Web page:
Every. Single. Time.
Every single time I open a news website or publication, I learn about yet another cyber-attack. Based on this, I’m not surprised that a recent Symantec study found that 40% of cyber-attacks are against organizations with fewer than 500 employees.
And, according to the National Cyber Security Alliance, one in five small businesses falls victim to cybercrime each year.
Of those, some 60% go out of business within six months after an attack. Education and prevention are key to thwarting this epidemic.
Below we’ll walk through three easy ways to improve your organization’s network security and make you less susceptible to attacks.
How to improve your network security
- Check Your Firewall: A firewall provides protection for your network by blocking unauthorized access while still permitting approved communications. Make sure that you have one and that it is current, meaning that everything is being automatically patched and updated on a consistent basis. While you are at it, check that these updates are being applied regularly to your firmware as well.
- Emphasize Password Strength and Best Practices: Cybercriminals often gain access to networks through hacking employees’ passwords. To combat this, make sure your employees know the ins and outs of creating strong passwords (ones that are lengthy, use multiple characters, and are unique to that account). A little education can go a long way in securing one of cybercriminals’ easiest access points.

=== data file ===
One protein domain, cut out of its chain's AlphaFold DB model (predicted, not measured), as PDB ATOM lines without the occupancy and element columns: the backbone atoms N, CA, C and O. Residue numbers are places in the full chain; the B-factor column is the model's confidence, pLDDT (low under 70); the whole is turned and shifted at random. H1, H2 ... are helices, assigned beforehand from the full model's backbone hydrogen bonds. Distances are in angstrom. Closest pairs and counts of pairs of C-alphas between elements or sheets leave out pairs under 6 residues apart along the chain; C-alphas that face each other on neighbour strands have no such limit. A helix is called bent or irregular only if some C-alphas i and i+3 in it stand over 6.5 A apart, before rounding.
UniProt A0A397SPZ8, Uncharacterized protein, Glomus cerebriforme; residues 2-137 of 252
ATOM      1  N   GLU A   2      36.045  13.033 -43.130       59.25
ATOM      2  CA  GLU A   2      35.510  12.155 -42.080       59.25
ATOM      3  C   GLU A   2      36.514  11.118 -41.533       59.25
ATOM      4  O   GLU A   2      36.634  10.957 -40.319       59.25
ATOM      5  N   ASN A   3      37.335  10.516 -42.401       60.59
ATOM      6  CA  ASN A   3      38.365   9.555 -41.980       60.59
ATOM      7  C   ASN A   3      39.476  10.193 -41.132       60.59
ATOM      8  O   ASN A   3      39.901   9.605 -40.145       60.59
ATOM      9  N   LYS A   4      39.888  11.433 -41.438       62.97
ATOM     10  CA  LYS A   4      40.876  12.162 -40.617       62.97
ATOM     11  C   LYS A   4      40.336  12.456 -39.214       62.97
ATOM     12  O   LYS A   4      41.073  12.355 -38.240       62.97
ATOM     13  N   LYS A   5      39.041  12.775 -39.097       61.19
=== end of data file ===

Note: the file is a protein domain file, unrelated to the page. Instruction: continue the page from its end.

- Ensure Remote Access Mechanisms are Secure: Your employees need to be able to work remotely. We get it. But remote access is a gateway drug to a serious data sprawl problem. If your employees are accessing your network from multiple devices on connections that are not secure and sharing files to other users doing the same things, you are offering access to your network up on a silver platter to cybercriminals. The three safest ways to access your network remotely are through a remote login solution, a virtual private network or a terminal server/citrix (basically a cloud environment that securely delivers your desktop to you wherever you are). Although this might take a bit of work to get right up front, the encryption/security features will be inherent to the solution, once implemented. A robust solution will also eliminate the need for employees to use personal Dropbox accounts or email documents to themselves which, in turn, eliminates the risk of data sprawl.
Above all else, talk about these issues. Be aware of them and educate your employees about them.
By taking care of the three issues mentioned above and creating regular, security training sessions for employees that cover topics including safe web surfing, suspicious email links, scanning downloads, strong passwords, network access, device use, and more, you will construct a strong defense against cybercriminals.